US20100086586 *Dec 21, 2007Apr 8, 2010Brett Antony MooneyPharmaceutical Composition
US20100087412 *Dec 9, 2009Apr 8, 2010Pfizer IncMicronized Eplerenone Compositions
CN1321128C *Jul 15, 2005Jun 13, 2007浙江医药股份有限公司新昌制药厂Preparation method of 9 alpha, 11 alpha-epoxy-17 beta-hydroxy-3-oxy-17 alpha pregn-4-olefine-7 alpha, 21-diformic acid gammalactone 7-methyl ester
CN100590112CAug 15, 2007Feb 17, 2010湖南玉新药业有限公司Preparation method of intermediate for preparing eplerenone
CN101863951BApr 15, 2009Jun 6, 2012上海奥锐特国际贸易有限公司Method for preparing eplerenone
CN104262450A *Sep 19, 2014Jan 7, 2015江苏嘉逸医药有限公司Method for preparing and refining eplerenone
EP1167381A2 *Dec 11, 1996Jan 2, 2002G.D. Searle & Co.Process for preparation of 7 alpha-carboxyl 9,11-epoxy steroids and Intermediates useful therein
EP1170299A2 *Dec 11, 1996Jan 9, 2002G.D. Searle & Co.Processes for preparation of 9,11-epoxy steroids and intermediates useful therein
EP1223174A2 *Dec 11, 1997Jul 17, 2002G.D. SEARLE & CO.Processes for preparation of 3-keto-7alpha-alkoxycarbonyl-delta-4,5- steroids and intermediates useful therein
EP1505072A2 *Dec 4, 2000Feb 9, 2005Pharmacia CorporationEplerenone crystalline form exhiniting enhanced dissolution rate
EP2533799A2 *Feb 7, 2011Dec 19, 2012Tao Tom DuMethods for the use of progestogen as a glucocorticoid sensitizer
EP2533799A4 *Feb 7, 2011Jul 31, 2013Tao Tom DuMethods for the use of progestogen as a glucocorticoid sensitizer
EP2564854A1Jun 25, 2008Mar 6, 2013Ceva Sante AnimaleTreatment of heart failure in non-human mammals with an aldosterone antagonist
EP2564855A1Jun 25, 2008Mar 6, 2013Ceva Sante AnimaleTreatment of heart failure in non-human mammals with an aldosterone antagonist
EP2564856A1Jun 25, 2008Mar 6, 2013Ceva Sante AnimaleTreatment of heart failure in non-human mammals with an aldosterone antagonist
EP2567701A2Jun 25, 2008Mar 13, 2013Ceva Sante AnimaleTreatment of heart failure in non-human mammals with an aldosterone antagonist
EP2977084A1May 10, 2011Jan 27, 2016INSERM (Institut National de la Santé et de la Recherche Medicale)Methods and compositions for the treatment of fluid accumulation in and/ or under the retina
EP3009443A1Oct 16, 2015Apr 20, 2016INDUSTRIALE CHIMICA S.r.l.Process for the preparation of 7alfa-(methoxycarbonyl)-3-oxo-17alfa-pregn-4,9(11)-dien-21,17-carbolactone, a useful intermediate for the synthesis of molecules with pharmacological activity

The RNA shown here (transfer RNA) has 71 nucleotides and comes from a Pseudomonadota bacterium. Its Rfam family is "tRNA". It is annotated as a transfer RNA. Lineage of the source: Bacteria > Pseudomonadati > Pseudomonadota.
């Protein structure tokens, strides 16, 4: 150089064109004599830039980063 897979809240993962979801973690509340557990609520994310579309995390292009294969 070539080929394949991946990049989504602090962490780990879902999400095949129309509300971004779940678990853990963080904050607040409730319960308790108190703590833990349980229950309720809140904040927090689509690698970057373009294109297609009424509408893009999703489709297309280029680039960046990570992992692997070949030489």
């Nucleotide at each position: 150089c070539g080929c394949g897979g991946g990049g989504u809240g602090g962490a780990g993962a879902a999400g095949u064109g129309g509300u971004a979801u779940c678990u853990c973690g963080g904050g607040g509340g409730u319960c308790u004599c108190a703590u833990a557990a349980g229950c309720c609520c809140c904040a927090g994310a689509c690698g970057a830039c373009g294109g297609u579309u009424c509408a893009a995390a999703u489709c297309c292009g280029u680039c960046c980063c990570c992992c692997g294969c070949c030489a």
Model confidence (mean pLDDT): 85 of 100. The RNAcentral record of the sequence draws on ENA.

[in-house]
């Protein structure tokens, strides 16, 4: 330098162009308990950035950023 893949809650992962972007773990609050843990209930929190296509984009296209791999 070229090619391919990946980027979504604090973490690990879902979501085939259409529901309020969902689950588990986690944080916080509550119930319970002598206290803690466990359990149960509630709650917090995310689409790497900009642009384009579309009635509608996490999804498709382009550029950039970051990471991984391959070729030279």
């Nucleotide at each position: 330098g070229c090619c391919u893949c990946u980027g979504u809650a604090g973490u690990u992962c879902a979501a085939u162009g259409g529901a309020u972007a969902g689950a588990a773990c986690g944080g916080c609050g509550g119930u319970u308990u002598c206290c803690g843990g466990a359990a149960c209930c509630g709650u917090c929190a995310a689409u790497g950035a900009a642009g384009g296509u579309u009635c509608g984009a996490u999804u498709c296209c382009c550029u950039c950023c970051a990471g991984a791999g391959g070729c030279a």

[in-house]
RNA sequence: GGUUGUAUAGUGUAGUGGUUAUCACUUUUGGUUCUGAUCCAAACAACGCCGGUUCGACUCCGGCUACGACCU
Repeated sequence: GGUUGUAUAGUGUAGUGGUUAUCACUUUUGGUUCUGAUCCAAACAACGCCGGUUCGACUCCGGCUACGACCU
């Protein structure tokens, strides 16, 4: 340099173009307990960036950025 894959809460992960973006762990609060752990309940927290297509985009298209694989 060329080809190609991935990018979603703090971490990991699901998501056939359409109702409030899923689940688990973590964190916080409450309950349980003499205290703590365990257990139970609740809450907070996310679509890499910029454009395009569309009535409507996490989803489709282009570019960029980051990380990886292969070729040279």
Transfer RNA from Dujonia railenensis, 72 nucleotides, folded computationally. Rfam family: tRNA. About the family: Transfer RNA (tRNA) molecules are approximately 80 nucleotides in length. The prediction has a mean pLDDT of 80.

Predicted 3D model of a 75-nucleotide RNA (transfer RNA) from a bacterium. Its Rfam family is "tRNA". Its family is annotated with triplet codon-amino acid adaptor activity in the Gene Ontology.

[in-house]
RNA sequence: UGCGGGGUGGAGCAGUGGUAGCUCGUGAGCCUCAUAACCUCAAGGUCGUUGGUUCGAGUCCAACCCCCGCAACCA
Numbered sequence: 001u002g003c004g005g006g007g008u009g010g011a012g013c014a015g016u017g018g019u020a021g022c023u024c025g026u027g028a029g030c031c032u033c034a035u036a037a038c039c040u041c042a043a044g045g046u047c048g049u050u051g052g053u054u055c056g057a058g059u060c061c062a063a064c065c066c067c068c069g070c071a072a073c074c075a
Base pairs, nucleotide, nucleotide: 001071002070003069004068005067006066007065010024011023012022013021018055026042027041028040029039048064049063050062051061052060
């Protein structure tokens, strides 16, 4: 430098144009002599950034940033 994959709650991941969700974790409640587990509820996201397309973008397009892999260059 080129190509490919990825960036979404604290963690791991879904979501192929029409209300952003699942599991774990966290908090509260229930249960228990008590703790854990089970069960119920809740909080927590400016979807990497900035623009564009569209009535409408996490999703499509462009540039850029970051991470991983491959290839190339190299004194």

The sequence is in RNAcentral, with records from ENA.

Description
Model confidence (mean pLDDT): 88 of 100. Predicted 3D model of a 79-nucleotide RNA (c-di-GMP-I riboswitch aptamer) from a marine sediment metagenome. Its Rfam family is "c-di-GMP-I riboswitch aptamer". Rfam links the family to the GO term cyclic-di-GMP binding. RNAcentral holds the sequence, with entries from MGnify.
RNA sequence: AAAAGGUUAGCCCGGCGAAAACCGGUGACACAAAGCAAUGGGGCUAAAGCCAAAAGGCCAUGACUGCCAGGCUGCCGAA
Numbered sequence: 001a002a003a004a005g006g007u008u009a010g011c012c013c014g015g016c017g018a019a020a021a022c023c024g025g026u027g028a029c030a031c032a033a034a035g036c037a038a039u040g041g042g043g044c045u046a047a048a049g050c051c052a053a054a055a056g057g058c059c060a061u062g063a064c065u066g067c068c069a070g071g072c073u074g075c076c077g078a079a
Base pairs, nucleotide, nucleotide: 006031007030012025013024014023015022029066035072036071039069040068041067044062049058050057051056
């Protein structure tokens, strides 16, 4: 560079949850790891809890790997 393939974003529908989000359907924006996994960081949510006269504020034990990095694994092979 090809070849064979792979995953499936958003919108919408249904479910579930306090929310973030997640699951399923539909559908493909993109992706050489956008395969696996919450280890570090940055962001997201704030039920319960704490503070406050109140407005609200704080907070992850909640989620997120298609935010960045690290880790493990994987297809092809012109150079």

WO1997021720A2 *Dec 11, 1996Jun 19, 1997G.D. Searle And Co.Processes for preparation of 7 alpha-carboxyl 9,11-epoxy steroids and intermediates useful therein and a general process for the epoxidation of olifinic double bonds
WO1997021720A3 *Dec 11, 1996Oct 30, 1997Searle & CoProcesses for preparation of 7 alpha-carboxyl 9,11-epoxy steroids and intermediates useful therein and a general process for the epoxidation of olifinic double bonds
WO1998025948A2 *Dec 11, 1997Jun 18, 1998G.D. Searle & Co.Processes for preparation of 9,11-epoxy steroids and intermediates useful therein
WO1998025948A3 *Dec 11, 1997Oct 15, 1998Dennis K AndersonProcesses for preparation of 9,11-epoxy steroids and intermediates useful therein
WO2001042272A2 *Dec 4, 2000Jun 14, 2001Pharmacia CorporationEplerenone crystalline form exhibiting enhanced dissolution rate
WO2001042272A3 *Dec 4, 2000Nov 29, 2001Kathleen BartonEplerenone crystalline form exhibiting enhanced dissolution rate
WO2003049745A1 *Dec 12, 2002Jun 19, 2003Pharmacia CorporationMethod of treating ophthalmic disorders with epoxy-steroidal aldosterone receptor antagonists
WO2004037844A1 *Sep 19, 2003May 6, 2004Pharmacia & Upjohn CompanyCrystalline 17beta-hydroxy-7alpha- (5'-methyl-2'-furyl)-pregna-4,9(11)-dien-3-one-21-carboxylic acid, gamma-lactone
WO2004100871A2 *Apr 29, 2004Nov 25, 2004Pharmacia CorporationCombination of an aldosterone receptor antagonist and a renin inhibitor
WO2004100871A3 *Apr 29, 2004Mar 2, 2006Ellen G McmahonCombination of an aldosterone receptor antagonist and a renin inhibitor
WO2010118560A1 *May 18, 2009Oct 21, 2010Zhejiang Tiantai Aurisco Pharmaceutical Co., Ltd.Preparation method for eplerenone
WO2011141456A1May 10, 2011Nov 17, 2011INSERM (Institut National de la Santé et de la Recherche Médicale)Methods and compositions for the treatment of fluid accumulation in and/ or under the retina
WO2011157798A1Jun 16, 2011Dec 22, 2011INSERM (Institut National de la Santé et de la Recherche Médicale)Methods and compositions for stimulating reepithelialisation during wound healing
WO2012050539A1Sep 19, 2011Apr 19, 2012Mahmut BilgicPharmaceutical composition comprising eplerenone
Classifications
U.S. Classification514/175, 540/23, 540/89, 540/87
International ClassificationC07J63/00, C07J41/00, C07J13/00, C07J53/00, A61P5/38, C07J71/00, A61K31/58, C07J21/00, C07J1/00, C07J5/00, A61P7/10
Cooperative ClassificationC07J5/0053, C07J1/0011, C07J53/008, C07J21/003, C07J21/00, C07J13/005, C07J21/008, C07J71/0015, C07J53/007, C07J41/0094
European ClassificationC07J21/00, C07J1/00B2, C07J13/00C, C07J41/00C70, C07J21/00B1, C07J71/00B1B, C07J21/00C2, C07J53/00C1D, C07J5/00C1, C07J53/00C1C
Legal Events
DateCodeEventDescription
Aug 12, 1985ASAssignment
Owner name: CIBA-GEIGY CORPORATION, 444 SAW MILL RIVER ROAD, A
Free format text: ASSIGNMENT OF ASSIGNORS INTEREST.;ASSIGNOR:CIBA-GEIGY AG,;REEL/FRAME:004453/0284
Effective date: 19850805
Apr 19, 1989FPAYFee payment
Year of fee payment: 4
May 28, 1993FPAYFee payment
Year of fee payment: 8
Jun 4, 1997FPAYFee payment
Year of fee payment: 12
Aug 22, 2000ASAssignment
Owner name: NOVARTIS CORPORATION, NEW YORK
Free format text: CHANGE OF NAME;ASSIGNOR:CIBA-GEIGY CORPORATION;REEL/FRAME:011089/0648
Effective date: 19970612
Oct 2, 2002ASAssignment
Owner name: NOVARTIS AG (FORMERLY CIBA GEIGY AG), SWITZERLAND
Free format text: ASSIGNMENT OF ASSIGNORS INTEREST;ASSIGNORS:GROB, JURGEN;KALVODA, JAROSLAV;REEL/FRAME:013138/0742
Effective date: 19840329
Nov 5, 2002PTEFApplication for a patent term extension
Free format text: PRODUCT NAME: INSPRA (EPLERENONE); REQUESTED FOR 1218 DAYS; 3RD-1 YEAR INT. MAILED
Filing date: 20021105
Expiry date: 20040409
Mar 3, 2007PTEGGrant of a patent term extension
Free format text: PRODUCT NAME: INSPRA (EPLERENONE); 3RD-1 YEAR INT. MAILED
Filing date: 20021105
Expiry date: 20040409
Extension date: 20070811
Oct 24, 2007356Patent term extension under 35 u.s.c. 156
Free format text: PRODUCT NAME: INSPRA
Expiry date: 20040409
Extension date: 20070811